The premiere was held Tuesday, December 21, at the Carthay Circle Theater, one of the premiere venues in Los Angeles where major studios regularly debuted big productions. “Everybody was there,” Kimball recalled. “It was terrific, with searchlights and all the big cars pulling up to the red carpet.” The studio also provided a few attractions never before seen at a premiere. In front of the theater was a gallery of animation art, cels from the movie framed and presented under soft lights, indicating that the artistic process was nearly as important as the film itself. Milling through the crowd were actors costumed as Mickey Mouse, Minnie Mouse, and Donald Duck, as well as little people dressed as the Seven Dwarfs. Most impressively, on an island beside the theater, was the dwarfs’ cottage, a full-sized structure large enough to serve as a themed area for family photos.
The big question, though, after the troubling preview in Pomona, was the one that had haunted the studio for years: how would a Hollywood audience respond to an hour-and-a-half cartoon that relied on both realistic drama and comedy? “[The crowd] didn’t know what to expect,” Kimball later explained. “And in a way we didn’t know what to expect either, because this was a very sophisticated audience.”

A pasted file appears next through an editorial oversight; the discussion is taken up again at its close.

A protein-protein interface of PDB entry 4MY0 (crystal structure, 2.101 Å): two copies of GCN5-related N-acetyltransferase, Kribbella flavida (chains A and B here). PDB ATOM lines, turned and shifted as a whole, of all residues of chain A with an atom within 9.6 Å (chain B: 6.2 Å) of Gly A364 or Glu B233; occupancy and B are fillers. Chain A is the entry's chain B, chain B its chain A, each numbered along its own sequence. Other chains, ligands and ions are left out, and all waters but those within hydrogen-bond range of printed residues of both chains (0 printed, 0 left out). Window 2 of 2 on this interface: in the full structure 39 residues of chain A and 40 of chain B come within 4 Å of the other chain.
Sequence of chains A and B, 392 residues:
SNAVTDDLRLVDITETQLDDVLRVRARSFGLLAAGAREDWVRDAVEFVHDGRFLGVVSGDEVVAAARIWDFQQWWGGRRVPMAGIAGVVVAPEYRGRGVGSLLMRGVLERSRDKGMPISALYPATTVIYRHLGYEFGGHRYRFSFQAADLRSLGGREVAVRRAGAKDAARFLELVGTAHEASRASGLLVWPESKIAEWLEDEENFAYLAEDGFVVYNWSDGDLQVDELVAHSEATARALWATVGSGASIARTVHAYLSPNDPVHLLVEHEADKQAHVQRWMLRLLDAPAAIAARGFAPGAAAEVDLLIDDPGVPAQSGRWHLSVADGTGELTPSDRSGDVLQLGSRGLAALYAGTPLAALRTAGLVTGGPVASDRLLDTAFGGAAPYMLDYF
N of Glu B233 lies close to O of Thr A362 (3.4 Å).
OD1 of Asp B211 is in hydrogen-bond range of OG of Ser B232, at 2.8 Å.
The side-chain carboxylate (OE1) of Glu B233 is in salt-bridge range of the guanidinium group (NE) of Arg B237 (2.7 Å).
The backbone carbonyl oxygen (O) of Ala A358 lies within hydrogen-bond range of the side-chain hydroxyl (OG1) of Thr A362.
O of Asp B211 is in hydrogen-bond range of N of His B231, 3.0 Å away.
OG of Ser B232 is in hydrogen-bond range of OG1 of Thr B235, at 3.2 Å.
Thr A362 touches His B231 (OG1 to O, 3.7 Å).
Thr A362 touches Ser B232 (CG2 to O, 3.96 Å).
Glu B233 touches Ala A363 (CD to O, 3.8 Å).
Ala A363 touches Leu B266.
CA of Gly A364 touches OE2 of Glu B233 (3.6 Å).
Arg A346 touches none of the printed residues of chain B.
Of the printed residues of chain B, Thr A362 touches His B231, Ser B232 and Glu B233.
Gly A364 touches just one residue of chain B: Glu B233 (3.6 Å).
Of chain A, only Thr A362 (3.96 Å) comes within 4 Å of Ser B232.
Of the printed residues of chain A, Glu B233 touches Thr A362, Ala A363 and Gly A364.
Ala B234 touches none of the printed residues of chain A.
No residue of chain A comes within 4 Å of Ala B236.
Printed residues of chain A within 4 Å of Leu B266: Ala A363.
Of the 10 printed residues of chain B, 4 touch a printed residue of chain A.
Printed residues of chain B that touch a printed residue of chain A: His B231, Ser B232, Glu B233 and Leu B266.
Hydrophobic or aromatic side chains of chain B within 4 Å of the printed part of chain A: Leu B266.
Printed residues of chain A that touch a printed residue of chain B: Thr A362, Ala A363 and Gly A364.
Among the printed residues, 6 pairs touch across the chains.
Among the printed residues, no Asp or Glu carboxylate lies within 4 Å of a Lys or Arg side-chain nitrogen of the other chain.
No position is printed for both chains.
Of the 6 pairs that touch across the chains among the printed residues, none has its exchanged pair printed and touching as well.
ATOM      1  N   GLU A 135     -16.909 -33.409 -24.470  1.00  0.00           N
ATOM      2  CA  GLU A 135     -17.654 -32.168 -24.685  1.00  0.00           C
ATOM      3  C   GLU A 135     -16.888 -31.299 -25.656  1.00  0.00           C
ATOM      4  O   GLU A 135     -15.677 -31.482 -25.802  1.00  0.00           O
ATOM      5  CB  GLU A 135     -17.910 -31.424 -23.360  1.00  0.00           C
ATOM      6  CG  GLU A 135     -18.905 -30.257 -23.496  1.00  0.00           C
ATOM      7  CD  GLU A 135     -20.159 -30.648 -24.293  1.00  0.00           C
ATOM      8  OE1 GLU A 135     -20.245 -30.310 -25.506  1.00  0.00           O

A hush came down around the spectators as the film began, the credits and text dissolving into a castle on a hill. Almost from the start, viewers were caught up in the drama, laughing with the dwarfs, gazing up at Snow White with interest. As the film deepened to darker tones—the Queen transforming into a hag—the atmosphere changed, as though individual audience members were wired together, experiencing the film through a series of shared emotions. “At the end of the picture, after the Prince gives Snow White the ‘kiss of life’ and the two ride off together,” Kimball observed, “people in the audience were sniffling and couldn’t hold back the tears. I was sitting behind Clark Gable and Carole Lombard, and Lombard was crying.”
“I could feel the audience,” one Disney employee recalls, “the mass reaction to it.”
For the credits, the audience “stood and they clapped,” recalls another. “And they were all kids again.”
For Kimball, this was a revelation, a lesson he would carry with him into the next film: “We were trained to look for ways to make people laugh, and they laughed in all the right places. But we were surprised when they cried . . . They came out of the theater wearing dark glasses, at night, to hide the fact that a cartoon had touched them emotionally. I thought, ‘Wow, we’ve got something here.’”
The press notices for Snow White were generally enthusiastic. The Los Angeles Times exclaimed that though human characters might find “a greater reality in subsequent animated features,” Snow White was a “revolutionary film” that held the audience “enraptured.” It went on to extol the film as “true poetry . . . a great screen contribution, not only for today, but for tomorrow.” The following month, after the film opened back east, the New York Times called it “Sheer fantasy . . . and altogether captivating.”